Edit: I see this is not clear yet. If you read the above you can see that I can hold a pointer Fine*, yet have it "secretly" point to either LightFine or SeriousFine. That means, If I were to keep a bunch of Fine* pointers, some of them could be LightFine and some SeriousFine. i.e, I can do this:

Fine** fines = new Fine*[5];
f[0] = new LightFine();
f[1] = new SeriousFine();
...
for (int i=0; i<5; i++) {
    std::cout << fines[i]->toString() << std::endl;
}

and the output would be:

a light fine

a serious fine

...

if you do want to use a vector, it too should be of type vector<Fine*> and not vector<Fine>.

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Thank you very much for taking your time trying to help me. Let's hit the code one more time after your useful words ;) Excuse me for my poor English! –  Carlos Murdock Jan 30 '11 at 11:32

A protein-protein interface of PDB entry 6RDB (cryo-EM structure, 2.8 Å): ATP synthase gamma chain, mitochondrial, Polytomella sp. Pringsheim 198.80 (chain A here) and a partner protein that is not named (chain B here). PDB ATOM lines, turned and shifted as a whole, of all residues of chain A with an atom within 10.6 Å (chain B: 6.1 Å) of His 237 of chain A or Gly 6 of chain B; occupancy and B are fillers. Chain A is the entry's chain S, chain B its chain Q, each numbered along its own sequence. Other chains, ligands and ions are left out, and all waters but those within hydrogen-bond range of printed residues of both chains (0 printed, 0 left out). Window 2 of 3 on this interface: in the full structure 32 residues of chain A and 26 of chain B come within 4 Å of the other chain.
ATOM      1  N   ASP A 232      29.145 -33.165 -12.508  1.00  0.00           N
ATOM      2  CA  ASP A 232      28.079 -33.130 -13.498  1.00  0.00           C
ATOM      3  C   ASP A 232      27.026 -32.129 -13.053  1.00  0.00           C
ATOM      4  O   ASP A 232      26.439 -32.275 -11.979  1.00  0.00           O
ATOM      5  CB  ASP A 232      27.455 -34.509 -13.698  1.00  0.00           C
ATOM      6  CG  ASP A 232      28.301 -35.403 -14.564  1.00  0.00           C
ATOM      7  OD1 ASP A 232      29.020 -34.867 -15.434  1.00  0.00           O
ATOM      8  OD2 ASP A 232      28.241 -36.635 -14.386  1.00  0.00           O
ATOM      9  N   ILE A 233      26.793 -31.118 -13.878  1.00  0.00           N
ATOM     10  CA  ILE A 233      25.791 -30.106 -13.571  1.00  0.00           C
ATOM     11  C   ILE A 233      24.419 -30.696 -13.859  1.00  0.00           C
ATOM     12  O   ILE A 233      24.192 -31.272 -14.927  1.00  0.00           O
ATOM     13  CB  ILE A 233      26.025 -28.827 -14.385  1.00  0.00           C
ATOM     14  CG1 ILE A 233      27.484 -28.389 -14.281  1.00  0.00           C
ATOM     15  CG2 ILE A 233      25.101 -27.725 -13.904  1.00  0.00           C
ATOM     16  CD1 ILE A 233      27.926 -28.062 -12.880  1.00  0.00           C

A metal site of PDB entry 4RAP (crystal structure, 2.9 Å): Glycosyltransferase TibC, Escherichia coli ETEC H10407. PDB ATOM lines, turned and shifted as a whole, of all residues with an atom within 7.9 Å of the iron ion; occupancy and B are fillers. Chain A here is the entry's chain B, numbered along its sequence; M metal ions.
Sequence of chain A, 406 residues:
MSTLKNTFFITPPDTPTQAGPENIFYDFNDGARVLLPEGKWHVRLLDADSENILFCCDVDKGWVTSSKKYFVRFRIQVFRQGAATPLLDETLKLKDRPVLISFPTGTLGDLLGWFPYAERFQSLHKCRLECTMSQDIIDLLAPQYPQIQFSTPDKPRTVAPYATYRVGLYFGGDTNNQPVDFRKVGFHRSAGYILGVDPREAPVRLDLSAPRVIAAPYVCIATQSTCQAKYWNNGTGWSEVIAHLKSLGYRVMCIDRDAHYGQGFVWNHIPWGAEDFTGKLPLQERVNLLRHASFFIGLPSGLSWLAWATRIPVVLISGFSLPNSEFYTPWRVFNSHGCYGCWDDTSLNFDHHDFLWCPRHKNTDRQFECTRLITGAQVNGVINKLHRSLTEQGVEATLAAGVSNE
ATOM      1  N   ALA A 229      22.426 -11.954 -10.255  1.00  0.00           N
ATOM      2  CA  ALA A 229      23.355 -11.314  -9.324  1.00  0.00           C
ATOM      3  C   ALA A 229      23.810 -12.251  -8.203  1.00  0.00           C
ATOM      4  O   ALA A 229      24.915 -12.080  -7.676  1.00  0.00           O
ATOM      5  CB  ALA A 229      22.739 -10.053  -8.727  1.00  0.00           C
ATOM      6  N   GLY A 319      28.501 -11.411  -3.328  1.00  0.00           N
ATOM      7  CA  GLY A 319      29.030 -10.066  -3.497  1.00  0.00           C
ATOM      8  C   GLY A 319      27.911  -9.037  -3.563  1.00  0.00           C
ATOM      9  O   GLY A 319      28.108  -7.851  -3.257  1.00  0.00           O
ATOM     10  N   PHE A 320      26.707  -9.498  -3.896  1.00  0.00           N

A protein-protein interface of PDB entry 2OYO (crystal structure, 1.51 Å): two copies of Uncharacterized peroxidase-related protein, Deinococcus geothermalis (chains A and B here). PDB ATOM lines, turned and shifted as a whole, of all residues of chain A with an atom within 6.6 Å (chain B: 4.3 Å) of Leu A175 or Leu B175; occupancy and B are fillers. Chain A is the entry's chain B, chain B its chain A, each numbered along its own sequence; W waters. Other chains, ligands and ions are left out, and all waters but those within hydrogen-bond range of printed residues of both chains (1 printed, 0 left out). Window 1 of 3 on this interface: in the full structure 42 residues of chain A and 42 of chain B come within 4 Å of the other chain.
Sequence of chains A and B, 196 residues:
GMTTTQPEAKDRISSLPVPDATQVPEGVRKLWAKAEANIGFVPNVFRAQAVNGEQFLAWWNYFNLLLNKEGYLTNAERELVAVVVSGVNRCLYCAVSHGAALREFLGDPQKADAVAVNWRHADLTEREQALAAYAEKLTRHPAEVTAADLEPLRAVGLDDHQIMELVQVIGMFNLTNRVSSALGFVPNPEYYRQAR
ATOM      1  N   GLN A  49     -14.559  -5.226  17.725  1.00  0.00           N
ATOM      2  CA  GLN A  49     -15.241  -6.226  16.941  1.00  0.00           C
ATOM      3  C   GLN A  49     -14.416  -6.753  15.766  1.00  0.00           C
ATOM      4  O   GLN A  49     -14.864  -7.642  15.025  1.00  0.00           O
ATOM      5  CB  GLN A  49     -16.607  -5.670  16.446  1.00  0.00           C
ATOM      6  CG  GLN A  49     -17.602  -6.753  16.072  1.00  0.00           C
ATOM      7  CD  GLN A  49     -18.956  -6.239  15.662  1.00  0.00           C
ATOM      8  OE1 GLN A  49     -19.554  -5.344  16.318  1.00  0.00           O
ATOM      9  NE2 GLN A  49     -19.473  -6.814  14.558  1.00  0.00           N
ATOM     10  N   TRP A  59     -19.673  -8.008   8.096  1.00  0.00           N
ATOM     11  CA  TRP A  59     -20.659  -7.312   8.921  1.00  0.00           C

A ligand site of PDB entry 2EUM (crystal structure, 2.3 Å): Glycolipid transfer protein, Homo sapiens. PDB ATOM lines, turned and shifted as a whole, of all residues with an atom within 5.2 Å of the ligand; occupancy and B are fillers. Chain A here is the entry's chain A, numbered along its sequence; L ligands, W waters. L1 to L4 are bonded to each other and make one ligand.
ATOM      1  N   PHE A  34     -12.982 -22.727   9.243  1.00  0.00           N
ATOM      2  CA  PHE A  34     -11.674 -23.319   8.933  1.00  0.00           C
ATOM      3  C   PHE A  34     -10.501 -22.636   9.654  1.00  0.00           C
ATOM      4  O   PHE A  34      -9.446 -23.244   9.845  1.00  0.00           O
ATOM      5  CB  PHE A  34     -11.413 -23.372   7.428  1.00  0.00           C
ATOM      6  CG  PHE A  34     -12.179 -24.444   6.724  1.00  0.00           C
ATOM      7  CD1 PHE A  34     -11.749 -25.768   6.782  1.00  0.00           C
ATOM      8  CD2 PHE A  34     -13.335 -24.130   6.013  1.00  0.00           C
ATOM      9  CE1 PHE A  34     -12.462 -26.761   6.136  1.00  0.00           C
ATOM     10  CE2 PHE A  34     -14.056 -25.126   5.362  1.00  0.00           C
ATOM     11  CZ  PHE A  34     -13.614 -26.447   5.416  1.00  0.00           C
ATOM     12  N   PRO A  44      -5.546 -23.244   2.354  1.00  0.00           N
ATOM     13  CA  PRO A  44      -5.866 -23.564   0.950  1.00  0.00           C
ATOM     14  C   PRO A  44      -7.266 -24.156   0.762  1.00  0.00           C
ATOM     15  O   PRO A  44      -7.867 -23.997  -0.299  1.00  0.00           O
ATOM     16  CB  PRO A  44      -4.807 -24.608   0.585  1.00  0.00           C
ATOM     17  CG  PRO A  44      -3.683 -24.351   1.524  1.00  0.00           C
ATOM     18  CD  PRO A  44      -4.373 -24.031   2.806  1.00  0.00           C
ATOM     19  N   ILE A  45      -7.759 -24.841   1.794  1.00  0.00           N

And how should look like FineStack's constructor? I try to initialize there the "fines" structure, without any success. Shouldn't I alocate enough space for all the Fine pointers? –  Carlos Murdock Jan 30 '11 at 11:59
1  
@Carlos see my edited answer. I suspect you're initializing an array of Fine instead of Fine*. –  Amir Rachum Jan 30 '11 at 12:01
    
:-) You've suspected well, and answered and helped me better! :-) Now it's all crystal-clear, I've learnt a lot ;) Thank you very much Amir. –  Carlos Murdock Jan 30 '11 at 12:09
    
@Carlos if this answer solved your problem, please consider accepting it. –  Amir Rachum Feb 1 '11 at 16:03

You can't have an array of Fines or a vector of fines because the Fine class is abstract (and it should really be).